Tremster

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Re: Small acoustic guitar with fat neck? Need shopping advice
« Reply #7 on: May 15, 2019, 10:58:58 AM »
The LaSiDo guitars--Seagull, Norman, Art & Luthrie, Simon and Patrick--may be a decent fit based on your requirements.  I'll preface this by saying that I haven't played them in a while, but years ago I had a Norman B20, and it's pretty much what you said you wanted.  1-11/16" nut width, satin finish, classic/understated looks (the rosette was the only thing on the instrument anybody could even think about calling blingy), andit had a substantial C shaped neck with fat shoulders.  At the time, all the Seagulls and Normans and A&L guitars I tried were similar from guitar to guitar, too.  And they sound good.  Big, bold, meat and potatoes kind of sound--I thought they recorded well.  Worth considering.

True. I've had my Simon & Patrick Dreadnought for 20 years. Godin is a brand that's often overlooked, but the quality is outstanding. But, admittedly, on some of their electrics something always looks a bit off.
Played some Art & Lutherie models yesterday, and also the 5th Avenue Jazz guitar, which is gorgeous - but the necks were all thinner than on my Simon & Patrick, the Parlor model being the exception.

Tremster

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Re: Small acoustic guitar with fat neck? Need shopping advice
« Reply #8 on: May 17, 2019, 02:20:08 AM »
Went to another shop and that was successful.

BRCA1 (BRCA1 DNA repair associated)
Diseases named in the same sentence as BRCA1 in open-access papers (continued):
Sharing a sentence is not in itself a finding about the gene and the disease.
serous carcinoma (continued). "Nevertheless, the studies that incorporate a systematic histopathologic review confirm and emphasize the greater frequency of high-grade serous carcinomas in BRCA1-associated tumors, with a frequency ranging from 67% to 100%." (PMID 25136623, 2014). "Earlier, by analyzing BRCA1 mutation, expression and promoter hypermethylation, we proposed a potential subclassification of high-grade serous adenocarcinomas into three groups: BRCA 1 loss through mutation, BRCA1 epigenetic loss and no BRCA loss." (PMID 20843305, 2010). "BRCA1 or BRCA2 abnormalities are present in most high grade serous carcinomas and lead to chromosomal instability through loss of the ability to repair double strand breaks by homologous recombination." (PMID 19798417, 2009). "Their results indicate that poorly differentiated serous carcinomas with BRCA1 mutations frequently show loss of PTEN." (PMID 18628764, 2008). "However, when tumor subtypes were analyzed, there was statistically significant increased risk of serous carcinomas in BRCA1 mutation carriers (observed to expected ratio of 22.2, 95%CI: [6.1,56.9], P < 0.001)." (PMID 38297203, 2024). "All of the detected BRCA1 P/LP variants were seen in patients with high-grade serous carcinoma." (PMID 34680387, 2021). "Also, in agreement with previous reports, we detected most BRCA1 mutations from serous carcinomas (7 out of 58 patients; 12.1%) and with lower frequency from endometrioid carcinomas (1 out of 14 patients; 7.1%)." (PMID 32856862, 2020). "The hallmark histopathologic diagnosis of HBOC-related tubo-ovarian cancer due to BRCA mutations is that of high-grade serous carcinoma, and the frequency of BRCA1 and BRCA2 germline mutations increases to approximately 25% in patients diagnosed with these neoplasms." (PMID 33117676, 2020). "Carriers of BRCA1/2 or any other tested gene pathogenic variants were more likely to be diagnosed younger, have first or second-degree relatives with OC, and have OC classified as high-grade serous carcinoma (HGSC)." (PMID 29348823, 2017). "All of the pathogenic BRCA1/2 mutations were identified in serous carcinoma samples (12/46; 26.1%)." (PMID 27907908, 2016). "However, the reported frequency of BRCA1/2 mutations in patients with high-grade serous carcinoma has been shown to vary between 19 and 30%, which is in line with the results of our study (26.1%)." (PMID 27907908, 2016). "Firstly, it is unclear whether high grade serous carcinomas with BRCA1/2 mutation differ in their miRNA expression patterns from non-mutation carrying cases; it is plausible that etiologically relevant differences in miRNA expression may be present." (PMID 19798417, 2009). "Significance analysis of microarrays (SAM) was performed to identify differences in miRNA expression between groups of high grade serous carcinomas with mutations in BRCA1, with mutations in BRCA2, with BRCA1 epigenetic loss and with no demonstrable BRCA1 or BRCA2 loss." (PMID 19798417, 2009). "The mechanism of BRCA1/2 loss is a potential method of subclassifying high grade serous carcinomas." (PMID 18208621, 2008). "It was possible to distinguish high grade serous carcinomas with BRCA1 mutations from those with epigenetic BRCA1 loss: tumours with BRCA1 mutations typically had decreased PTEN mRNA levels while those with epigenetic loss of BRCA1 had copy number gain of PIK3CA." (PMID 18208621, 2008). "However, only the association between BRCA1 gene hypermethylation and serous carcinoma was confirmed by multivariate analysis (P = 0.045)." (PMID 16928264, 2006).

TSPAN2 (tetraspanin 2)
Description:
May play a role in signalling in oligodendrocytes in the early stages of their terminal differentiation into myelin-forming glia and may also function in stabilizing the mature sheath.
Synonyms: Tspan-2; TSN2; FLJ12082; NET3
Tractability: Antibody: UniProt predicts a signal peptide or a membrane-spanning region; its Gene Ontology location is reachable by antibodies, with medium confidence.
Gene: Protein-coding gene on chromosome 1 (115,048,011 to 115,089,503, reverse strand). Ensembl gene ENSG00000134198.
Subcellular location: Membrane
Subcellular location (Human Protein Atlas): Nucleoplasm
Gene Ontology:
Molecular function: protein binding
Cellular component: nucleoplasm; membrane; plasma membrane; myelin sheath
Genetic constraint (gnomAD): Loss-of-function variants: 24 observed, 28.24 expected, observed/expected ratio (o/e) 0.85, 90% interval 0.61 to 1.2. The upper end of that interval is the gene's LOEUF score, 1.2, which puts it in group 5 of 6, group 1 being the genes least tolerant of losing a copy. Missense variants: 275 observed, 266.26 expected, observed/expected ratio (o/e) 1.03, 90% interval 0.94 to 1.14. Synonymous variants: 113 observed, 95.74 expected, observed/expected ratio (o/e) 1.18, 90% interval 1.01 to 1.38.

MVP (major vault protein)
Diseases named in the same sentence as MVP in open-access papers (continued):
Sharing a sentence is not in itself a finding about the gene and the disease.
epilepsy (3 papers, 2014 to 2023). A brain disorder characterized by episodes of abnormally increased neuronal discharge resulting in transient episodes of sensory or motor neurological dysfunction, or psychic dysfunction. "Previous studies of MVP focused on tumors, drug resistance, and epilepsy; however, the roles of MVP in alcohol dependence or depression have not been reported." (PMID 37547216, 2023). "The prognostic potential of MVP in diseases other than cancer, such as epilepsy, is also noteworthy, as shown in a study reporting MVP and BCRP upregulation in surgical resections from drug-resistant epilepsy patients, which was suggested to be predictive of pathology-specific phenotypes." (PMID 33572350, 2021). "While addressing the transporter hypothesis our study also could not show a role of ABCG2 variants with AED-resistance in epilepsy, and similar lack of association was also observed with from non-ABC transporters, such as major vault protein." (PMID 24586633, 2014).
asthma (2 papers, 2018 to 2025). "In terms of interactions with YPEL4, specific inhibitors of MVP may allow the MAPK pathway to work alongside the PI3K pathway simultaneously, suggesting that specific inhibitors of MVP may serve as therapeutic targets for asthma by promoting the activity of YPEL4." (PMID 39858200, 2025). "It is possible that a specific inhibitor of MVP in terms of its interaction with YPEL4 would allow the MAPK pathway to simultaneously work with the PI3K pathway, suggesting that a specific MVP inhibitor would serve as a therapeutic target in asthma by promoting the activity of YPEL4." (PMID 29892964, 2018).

They had the Höfner acoustics which are very nice with a decent neck, although a tad wide.

But there were two eye openers:
Richwood P50:
https://richwoodguitars.com/products/master-series/p-50/handmade-parlor-guitar.html
Haven't heard of them before. This guitar costs 350 €, the same as the Ibanez parlors, but the quality and sound are outstanding! Really well made. The neck is also a tad wider than the desired 43mm, but has a really substantial profile. Nice!

And they had the Round Shoulder models by http://shadowguitars.com/. Shadow pickups for acoustics have been around for decades, they now make their own guitars. The pickguard looks stupid, but the sound and feel of the guitars is outstanding, I don't know how they do that for that price, same as the Richwood above.
But most of all, the neck is 43mm and really substantial as well, perfect.
Too bad I don't need a Dreadnought. Went home, looked at their website, and lo and behold: the Parlor model is coming. There wasn't even a picture of it on the website yesterday, they put that picture up just today.
The Parlor will have a shorter scale, but I hope the neck girth will be the same.

Will have to wait and see now, and then decide between the Richwood, the Shadow or the Cort 450 which someone put up for sale used here in town, but he's asking too much and acts like he's selling the Mona Lisa. I'm not in a hurry. There are options now.